Many people get confused between cycle time and lead time because the concepts are closely intertwined. As both concepts relate to production, they are often used interchangeably.
This article will clear up any confusion once and for all! You will learn the exact meaning of these terms, how to compute them and the core differences between cycle time and lead time.
What is cycle time?
Cycle time refers to the time taken to complete one task from start to finish. In other words, it reflects the time spent on producing an item up to the point it is ready for shipment.
Cycle time also includes the time when production was paused – the waiting period between active production work. Cycle time is a critical KPI that is used to make purchase decisions and in budgeting. It also plays a crucial role in calculating overall manufacturing equipment effectiveness.
How to calculate cycle time?
For calculating the cycle time, you need to divide the total hours spent on producing the goods by the total units produced.
Let us understand how to calculate cycle time using an example.
Imagine that you are in the business of manufacturing smartphones. In 100 hours, you end up manufacturing 50 smartphones.
Cycle Time = Total Hours Spent / Total Units Produced
Cycle Time = 100 / 50
Cycle Time = 2 Hours
Therefore, it takes 2 hours for you to manufacture a smartphone.
What is lead time?
Lead time is the time measured right from the moment of receiving an order from the client to the point of getting it delivered.
So lead time includes the cycle time, the time it takes for the production to initiate, and the time it takes to ship the product. If lead time is greater than the cycle time, it implies that you end up having overproduced inventory.
How to calculate lead time?
To calculate lead time, subtract the time at which the order was delivered from the time when the order was placed.
Using the same smartphone manufacturing scenario, let us understand the lead time calculation.
You received an order at 8 AM, and it took 10 minutes to process the order and initiate the production. We calculated cycle time as 2 hours, implying that it takes 2 hours to produce a smartphone. So from 8:10 AM to 10:10 AM, the production finished, and it took 50 minutes to deliver the order. Thus the customer received the smartphone at 11 AM.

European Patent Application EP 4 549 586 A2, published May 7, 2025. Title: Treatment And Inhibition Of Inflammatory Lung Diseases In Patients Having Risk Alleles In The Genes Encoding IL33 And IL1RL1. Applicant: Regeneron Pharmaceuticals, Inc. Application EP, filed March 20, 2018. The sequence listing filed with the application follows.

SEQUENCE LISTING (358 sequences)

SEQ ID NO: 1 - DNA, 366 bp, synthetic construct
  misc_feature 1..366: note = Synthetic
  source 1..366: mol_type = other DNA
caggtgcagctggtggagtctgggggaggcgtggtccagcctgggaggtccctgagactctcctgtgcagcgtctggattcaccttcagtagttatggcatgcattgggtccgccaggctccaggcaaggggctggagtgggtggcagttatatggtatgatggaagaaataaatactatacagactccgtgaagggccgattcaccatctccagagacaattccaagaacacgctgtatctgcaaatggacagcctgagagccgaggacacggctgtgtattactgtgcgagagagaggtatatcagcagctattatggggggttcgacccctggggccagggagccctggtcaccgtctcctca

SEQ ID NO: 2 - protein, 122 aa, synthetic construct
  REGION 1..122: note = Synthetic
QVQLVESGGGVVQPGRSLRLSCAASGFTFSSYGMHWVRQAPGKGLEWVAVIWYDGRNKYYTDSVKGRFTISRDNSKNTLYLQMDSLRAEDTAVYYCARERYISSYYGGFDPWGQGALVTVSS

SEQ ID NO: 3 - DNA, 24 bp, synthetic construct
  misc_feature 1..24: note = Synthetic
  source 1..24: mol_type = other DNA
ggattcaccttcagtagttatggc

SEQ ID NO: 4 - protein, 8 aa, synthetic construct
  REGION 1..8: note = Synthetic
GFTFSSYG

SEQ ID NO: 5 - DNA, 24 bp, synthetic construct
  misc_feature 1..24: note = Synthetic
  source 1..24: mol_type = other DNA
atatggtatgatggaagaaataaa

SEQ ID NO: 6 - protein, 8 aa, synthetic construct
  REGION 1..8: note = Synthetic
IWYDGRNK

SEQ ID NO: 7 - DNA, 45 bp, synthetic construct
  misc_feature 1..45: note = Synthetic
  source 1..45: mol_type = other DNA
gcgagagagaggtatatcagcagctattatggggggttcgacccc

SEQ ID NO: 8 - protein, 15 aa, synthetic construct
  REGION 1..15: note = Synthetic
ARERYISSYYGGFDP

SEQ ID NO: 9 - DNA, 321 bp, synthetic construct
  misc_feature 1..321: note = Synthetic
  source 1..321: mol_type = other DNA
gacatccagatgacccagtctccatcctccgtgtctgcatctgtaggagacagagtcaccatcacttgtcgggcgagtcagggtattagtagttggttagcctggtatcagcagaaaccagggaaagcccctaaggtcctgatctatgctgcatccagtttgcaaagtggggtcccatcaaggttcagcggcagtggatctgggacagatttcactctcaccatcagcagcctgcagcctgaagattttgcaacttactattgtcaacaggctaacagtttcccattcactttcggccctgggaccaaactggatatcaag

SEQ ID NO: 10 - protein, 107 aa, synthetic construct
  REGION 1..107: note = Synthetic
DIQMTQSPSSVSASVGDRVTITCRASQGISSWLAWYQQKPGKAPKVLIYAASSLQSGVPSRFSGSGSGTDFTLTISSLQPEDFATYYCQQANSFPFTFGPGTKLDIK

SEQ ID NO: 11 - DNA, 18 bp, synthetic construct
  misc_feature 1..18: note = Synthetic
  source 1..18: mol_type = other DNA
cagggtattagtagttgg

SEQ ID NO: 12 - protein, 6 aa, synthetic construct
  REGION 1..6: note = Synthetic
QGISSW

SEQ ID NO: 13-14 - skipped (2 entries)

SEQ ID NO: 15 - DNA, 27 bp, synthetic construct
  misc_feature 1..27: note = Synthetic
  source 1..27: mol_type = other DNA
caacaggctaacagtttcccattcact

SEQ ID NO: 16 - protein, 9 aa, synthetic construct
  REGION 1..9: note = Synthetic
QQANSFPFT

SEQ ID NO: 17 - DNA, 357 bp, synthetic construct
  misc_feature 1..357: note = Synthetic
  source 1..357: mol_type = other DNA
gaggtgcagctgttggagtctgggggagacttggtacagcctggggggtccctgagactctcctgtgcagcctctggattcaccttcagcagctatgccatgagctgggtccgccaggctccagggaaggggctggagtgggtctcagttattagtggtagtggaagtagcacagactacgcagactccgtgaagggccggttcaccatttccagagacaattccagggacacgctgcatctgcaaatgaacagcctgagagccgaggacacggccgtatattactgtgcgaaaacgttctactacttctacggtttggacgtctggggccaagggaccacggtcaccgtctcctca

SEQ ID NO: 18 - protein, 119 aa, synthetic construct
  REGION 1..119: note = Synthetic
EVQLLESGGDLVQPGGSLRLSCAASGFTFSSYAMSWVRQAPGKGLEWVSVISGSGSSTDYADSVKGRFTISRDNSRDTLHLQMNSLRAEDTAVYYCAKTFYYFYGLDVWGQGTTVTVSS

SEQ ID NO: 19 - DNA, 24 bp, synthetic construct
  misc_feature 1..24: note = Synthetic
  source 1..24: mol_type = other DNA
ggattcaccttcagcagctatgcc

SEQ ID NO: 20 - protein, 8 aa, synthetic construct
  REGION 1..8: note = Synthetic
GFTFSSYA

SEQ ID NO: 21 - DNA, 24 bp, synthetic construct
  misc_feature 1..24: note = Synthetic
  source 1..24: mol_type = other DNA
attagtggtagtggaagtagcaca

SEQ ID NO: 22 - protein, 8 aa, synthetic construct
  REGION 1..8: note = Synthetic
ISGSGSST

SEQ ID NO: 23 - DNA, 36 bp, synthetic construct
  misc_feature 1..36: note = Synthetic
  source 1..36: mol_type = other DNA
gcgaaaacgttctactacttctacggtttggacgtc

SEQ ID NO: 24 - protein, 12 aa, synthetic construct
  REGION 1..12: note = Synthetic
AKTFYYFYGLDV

Lead Time = Order Delivered Time – Order Receival Time
Lead Time = 11 AM – 8 AM
Lead Time = 3 Hours
Therefore, it takes 3 hours for you to deliver the order after receiving it.
The difference between lead time and cycle time?
To put an end to any confusion between lead time and cycle time, here is a comprehensive comparison:
|The time taken to complete the production process
|The time taken from receiving the order to delivery
|Cycle time is from the perspective of the manufacturer
|Lead time is from the perspective of the customer
|Represents time to order completion
|Represents time to order arrival
|Cycle time does not include lead time
|Lead time includes cycle time
|Cycle Time = Total Hours Spent / Total Units Produced
|Lead Time = Order Delivered Time – Order Receival Time
|Example – Cycle time shows how much time it takes for you to make a sandwich
|Example – Lead time shows how much time it takes for the customer to receive the sandwich on their table after placing the order
Importance of cycle time and lead time
Analyzing the cycle time can help you determine the overall efficiency of your production unit. With this information, you can spot the inefficiencies and bottlenecks that may be slowing things down.
Analyzing the lead time can help you understand the overall time it takes for your customers to receive their orders. If the lead time is high, it can negatively affect customer satisfaction and the overall user experience.
Hence, understanding the cycle time and lead time can help your organization increase overall efficiency and deliver a superior customer experience.
Optimize your manufacturing process with DEAR Systems
With DEAR Systems, you can get a birds-eye view of your production process – from production cost to inventory status. You can utilize these insights to strategically optimize your manufacturing process to minimize losses and maximize profits.
Some other features of DEAR Systems:
- Create an advanced bill of materials
- Deduct write-offs due to production issues
- Break down orders purchased in bulk into individual units utilizing “disassembly”
DEAR systems is the perfect solution to streamline your production process and reduce your overall lead time. Book a call with us to learn how we can help your business.